added by archaeologs Tell site in the province of Kerman in southeast Iran. It was occupied from the 5th millennium bc to the 3rd, with some later occupation up to the Sassanian period. In the late 4th and early 3rd millennium bc it was an important trading centre. The main commodity traded was locally quarried steatite (technically actually chlorite, though traditionally labelled steatite), which was in considerable demand in the cities of Mesopotamia. Tepe Yahya was also in contact with the Harappan civilization of the Indus Valley and indeed was strategically placed on the overland route between the Indus Valley and Mesopotamia. A group of clay tablets inscribed in the Proto-Elamite script, clearly inscribed locally since blank and partly inscribed tablets occur, indicates the probable role of this script in the organization of long distance trade. In the later 3rd millennium bc the importance of Tepe Yahya declined, but it is unclear whether this was the result of changing trade patterns in western Asia at this time or of local environmental pressures.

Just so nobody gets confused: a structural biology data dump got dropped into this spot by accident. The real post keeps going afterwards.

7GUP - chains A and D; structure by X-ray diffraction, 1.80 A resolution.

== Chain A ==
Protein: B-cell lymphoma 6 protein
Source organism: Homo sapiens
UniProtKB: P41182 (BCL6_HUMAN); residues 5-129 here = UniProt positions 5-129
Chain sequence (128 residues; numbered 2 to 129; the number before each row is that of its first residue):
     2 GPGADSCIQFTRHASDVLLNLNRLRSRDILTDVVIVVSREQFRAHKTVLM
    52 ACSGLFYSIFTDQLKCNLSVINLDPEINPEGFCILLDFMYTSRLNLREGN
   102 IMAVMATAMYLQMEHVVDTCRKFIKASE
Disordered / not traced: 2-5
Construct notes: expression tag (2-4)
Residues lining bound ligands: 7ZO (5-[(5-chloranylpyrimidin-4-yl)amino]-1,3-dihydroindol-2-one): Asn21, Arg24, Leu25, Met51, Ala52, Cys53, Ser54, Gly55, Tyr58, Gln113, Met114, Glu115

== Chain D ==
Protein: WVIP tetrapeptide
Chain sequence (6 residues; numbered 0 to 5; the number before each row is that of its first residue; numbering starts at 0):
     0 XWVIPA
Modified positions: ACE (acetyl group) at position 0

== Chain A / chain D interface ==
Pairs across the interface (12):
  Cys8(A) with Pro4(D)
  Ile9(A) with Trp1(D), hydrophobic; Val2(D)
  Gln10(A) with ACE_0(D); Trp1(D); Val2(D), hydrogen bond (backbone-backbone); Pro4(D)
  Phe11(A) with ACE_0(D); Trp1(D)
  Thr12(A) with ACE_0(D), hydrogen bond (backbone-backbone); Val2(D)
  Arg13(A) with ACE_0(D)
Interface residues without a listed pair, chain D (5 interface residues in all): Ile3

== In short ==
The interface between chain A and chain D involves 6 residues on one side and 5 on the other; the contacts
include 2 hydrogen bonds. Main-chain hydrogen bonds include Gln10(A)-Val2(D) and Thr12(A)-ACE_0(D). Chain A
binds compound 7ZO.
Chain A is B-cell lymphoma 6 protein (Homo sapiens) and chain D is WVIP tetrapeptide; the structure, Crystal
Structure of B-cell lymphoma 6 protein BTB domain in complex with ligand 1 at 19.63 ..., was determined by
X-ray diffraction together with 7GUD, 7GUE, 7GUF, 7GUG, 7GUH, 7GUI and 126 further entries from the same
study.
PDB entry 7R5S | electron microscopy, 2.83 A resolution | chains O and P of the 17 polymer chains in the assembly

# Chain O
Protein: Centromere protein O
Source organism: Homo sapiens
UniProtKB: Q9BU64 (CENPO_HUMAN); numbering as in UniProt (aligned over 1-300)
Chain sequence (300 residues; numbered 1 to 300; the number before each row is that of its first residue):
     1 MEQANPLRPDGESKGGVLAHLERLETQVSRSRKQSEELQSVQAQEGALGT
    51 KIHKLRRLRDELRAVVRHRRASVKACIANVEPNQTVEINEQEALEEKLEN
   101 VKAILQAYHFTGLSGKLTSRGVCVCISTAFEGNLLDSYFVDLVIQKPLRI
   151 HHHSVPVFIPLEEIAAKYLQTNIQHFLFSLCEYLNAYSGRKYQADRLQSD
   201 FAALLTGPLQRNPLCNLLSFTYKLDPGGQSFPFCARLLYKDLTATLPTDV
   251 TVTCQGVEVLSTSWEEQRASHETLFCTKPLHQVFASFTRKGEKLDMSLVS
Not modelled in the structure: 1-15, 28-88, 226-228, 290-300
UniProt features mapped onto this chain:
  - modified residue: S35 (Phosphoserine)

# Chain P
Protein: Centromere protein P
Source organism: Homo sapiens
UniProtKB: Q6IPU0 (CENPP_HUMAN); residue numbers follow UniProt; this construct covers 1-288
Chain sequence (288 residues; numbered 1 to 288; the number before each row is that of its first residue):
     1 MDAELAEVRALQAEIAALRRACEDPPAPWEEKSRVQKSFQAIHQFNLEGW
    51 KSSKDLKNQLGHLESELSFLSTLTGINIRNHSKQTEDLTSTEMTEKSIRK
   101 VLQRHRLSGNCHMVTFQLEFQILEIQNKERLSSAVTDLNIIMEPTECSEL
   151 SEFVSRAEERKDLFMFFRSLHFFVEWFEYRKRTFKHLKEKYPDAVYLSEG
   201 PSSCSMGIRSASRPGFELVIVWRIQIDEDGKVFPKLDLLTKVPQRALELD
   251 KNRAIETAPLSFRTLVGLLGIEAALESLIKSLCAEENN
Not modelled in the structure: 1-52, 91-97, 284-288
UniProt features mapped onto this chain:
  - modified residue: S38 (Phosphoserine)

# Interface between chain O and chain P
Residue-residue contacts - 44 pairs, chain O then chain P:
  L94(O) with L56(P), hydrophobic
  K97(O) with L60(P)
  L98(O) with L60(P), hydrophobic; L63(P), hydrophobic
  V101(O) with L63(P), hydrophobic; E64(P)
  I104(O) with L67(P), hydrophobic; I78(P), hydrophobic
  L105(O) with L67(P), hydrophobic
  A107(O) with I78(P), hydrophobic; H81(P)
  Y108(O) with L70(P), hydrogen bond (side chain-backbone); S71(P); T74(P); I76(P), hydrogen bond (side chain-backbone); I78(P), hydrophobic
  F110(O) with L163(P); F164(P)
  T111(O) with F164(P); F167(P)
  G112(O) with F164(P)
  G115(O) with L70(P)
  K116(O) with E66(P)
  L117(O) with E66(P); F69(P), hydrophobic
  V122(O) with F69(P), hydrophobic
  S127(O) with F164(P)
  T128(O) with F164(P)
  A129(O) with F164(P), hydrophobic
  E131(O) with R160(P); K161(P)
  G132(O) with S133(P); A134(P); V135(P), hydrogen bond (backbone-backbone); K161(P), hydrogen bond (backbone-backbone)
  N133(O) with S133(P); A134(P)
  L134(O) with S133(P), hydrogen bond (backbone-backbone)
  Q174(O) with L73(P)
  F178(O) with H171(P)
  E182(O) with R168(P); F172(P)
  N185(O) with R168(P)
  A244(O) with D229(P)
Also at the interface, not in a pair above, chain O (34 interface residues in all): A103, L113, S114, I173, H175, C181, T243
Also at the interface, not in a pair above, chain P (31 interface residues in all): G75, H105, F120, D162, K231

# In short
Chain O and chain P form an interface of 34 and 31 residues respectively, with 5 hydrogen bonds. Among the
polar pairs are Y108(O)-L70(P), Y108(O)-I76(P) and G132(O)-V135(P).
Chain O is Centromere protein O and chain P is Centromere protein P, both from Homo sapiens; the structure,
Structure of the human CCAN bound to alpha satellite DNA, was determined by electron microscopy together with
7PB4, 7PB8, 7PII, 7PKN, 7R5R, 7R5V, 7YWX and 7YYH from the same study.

The Macmillan dictionary of archaeology, Ruth D. Whitehouse, 1983